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Is Weed Legal In Sweden?

Despite its general progressive stance as a country, legal weed in Sweden is not a thing. Sweden is home to some of the strictest cannabis laws in Europe. I was a little bit surprised to learn of this, as the Scandinavian countries have a reputation for being ultra-progressive. Apparently this distaste for cannabis stretches beyond legality and into social disdain.

As a country, Sweden is dynamic, ahead of it’s time and wildly efficient, which may be the cause of their general distaste for weed. Usually, when researching the state of cannabis legalization there appears to be hope for the future, at least medicinally. However, this time I’m not so sure.

is weed legal in Sweden

Disclaimer: We cannot guarantee the accuracy of this article at the time of reading. We take no responsibility for any inaccurate information.

Sweden’s Weed Laws

The cannabis laws in Sweden are strict, but the enforcement of the law seems to be what sets Sweden apart. Most countries still outlaw cannabis, but police are often not that worried about some people smoking a joint in a park, minding their business and enjoying the sunshine. In Sweden, the police are trained to spot someone under the influence of narcotics, and can search anyone suspicious. If they believe someone is under the influence they can make an arrest. No further proof is needed at that time.

The punishment for minor offenses can be up to 6 months in prison and a fine. This can go up to 10 years for more serious offenses. Users are almost always prosecuted to the fullest extent of the law. The Swedish police don’t appear to be familiar with the phrase turning a blind eye. At least not when it comes to cannabis.

Sweden’s Weed Use

Sweden has some of the lowest rates of cannabis usage in the Western World. It can certainly be said that their harsh stance on drugs is reducing usage.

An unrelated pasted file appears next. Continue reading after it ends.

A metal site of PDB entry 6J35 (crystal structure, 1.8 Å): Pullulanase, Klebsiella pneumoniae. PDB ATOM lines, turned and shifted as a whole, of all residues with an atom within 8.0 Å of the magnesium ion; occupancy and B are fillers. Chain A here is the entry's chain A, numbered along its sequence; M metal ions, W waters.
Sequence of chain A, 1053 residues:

CountryYear of DataScore
(higher value = higher usage)
Australia201610.4
Austria20156.4
Belgium20134.6
Canada201514.73
Croatia20157.9
Czechia20169.5
Denmark20176.4
Finland20146.8
France201711.0
Germany20156.1
Iceland20175.8
Ireland20157.7
Italy201710.21
Luxembourg20144.9
Netherlands20179.2
New Zealand201714.03
Norway20175.3
Portugal20175.1
Spain201711.0
Sweden20163.4
Switzerland20169.09
United Kingdom20177.18
United States201718.4

Source: https://dataunodc.un.org/drugs/prevalence_table-2017

Swedish Government Standpoint

The feeling from the Swedish government is very much a no-nonsense, no tolerance front towards drugs in general. In a United Nations Office on Drug Control (UNODC) drug policy document, it states:

The proclaimed goal of a drug-free society no longer seemed to be an utopian objective, but a goal that was within reach

Whether you think the above is a utopian objective, or belonging in a dystopian sci-fi novel, it’s a very ambitious objective. The idea is to reduce health inequalities in the population and to protect the public from abuse and addiction problems. Just reading that last sentence alone, you’d have a hard time disagreeing with it.

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There are a number of statistics sighted in this document informing us of the mortality rate amongst injecting drug users. The general feeling is that of cannabis cause and effect, the concept of the gateway drug. There are a number of government-subsidized services put in place to stop addiction early and to help those who already suffer from addiction. Though this is admirable and support for addicts is vital socially, it does seem to lump weed in with drugs like heroin, which can be problematic.